In the late 1970s, Marta Minujín started to work with emblematic images of the city of Buenos Aires and with universal icons. In the 1978 São Paulo Biennial she showed the Obelisco acostado (Resting Obelisk), and in 1979 the Obelisco con pan dulce (The Panettone Obelisk) during the Feria de las Naciones in Buenos Aires. From that point on, Minujín started exploring the complex network of relations between art, public, participation, food, celebration, and distribution. Her projects and productions restore the sense of excess in pagan celebrations, doing so through the construction and deconstruction of cultural icons, as, for example, in Torre de James Joyce de pan (The James Joyce Tower in Bread, 1980) at Dublin University, Carlos Gardel de fuego (Carlos Gardel of Fire, 1981) in Medellin, the Venus de queso (Venus of Cheese, 1981) in Buenos Aires, and the Partenón de libros (Parthenon of Books, 1983), built on the Avenida 9 de Julio, also in Buenos Aires, in a space charged with history—massive demonstrations were staged on this avenue, such as when Eva Perón renounced the candidacy for vice president in an electoral process presided over by Juan Domingo Perón.
The Partenón de libros was not only marginally charged with political meaning: Minujín created it in 1983, the year of the restoration of democracy after Argentina’s most violent dictatorship. This immense structure filled with books that were distributed to the public represented the restoration of the book and of the culture, which had been subject to prohibition, burning and destruction during the prior years.
All of these participatory works involved the act of reactivating urban and cultural myths. Some of them very much symbolized the urban culture of Buenos Aires (like the Obelisk or Carlos Gardel), and others were international in scope (like the Parthenon or the Venus). In all of these experiences, the objective was to appropriate the myth through collective action.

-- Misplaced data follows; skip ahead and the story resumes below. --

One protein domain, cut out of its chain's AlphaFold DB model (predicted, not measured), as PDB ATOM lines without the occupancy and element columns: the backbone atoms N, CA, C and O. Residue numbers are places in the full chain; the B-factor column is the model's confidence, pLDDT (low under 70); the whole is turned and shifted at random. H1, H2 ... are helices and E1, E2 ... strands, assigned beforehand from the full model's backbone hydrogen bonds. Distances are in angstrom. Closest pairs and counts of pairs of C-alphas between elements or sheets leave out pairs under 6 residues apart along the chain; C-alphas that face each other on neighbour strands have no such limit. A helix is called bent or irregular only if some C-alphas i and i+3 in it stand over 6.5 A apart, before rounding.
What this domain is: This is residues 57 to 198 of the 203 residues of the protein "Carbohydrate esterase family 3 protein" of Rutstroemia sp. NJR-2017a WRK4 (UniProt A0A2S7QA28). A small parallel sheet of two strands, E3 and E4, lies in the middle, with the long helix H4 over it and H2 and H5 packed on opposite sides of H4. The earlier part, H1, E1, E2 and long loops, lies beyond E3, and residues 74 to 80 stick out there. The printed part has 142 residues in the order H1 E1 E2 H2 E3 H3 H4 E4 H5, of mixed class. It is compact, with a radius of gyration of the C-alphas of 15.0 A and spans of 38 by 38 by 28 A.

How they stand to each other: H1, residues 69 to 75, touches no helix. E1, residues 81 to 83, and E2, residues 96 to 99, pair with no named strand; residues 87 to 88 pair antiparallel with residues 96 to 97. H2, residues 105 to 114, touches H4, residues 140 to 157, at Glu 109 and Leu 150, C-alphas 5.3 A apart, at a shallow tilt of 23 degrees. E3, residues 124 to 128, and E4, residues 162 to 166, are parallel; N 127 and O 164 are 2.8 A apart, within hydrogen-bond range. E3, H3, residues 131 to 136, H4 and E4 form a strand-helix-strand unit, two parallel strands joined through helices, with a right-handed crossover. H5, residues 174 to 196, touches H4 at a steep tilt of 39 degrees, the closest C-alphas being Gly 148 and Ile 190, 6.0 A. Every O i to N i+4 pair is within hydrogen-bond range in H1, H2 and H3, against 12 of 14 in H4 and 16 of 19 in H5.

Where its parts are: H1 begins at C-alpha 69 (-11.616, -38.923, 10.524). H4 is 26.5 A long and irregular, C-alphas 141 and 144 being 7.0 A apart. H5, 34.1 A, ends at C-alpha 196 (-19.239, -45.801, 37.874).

The drawings in the Daros Latinamerica Collection comprise a register and an album of notes on a series of projects. Partenón de libros (1983) records the moment of the construction and erection of the structure that later would hold the books, around which is congregated the public during its exhibition.
Mitos populares desmitificándose (Popular Myths Being Demythologized, 1986) gathers all the public projects in the form of a theme park. The scene is viewed from above and the public circulates around the “popular myths” in which they can choose to participate.
La desmitificación y remitificación de los mitos populares (The Demythologization and Remythologization of Popular Myths, 1990) isolates the design of each project in a small box, much like a comic strip or the story of each of the projects, in which a great myth was shattered, or better yet, became alive through the participation of the public. The union of art and life is the theme with which Marta Minujín identifies, from the 1960s up to the present.
Andrea Giunta, 2017 (2010) Andrea Giunta is Professor of Latin American Art at the University of Buenos Aires, Argentina. This essay was first published in: Al calor del pensamiento. Works from the Daros Latinamerica Collection, exhibition catalogue, Madrid, Fundación Banco Santander, 2010.
(Translated by Noel Smith)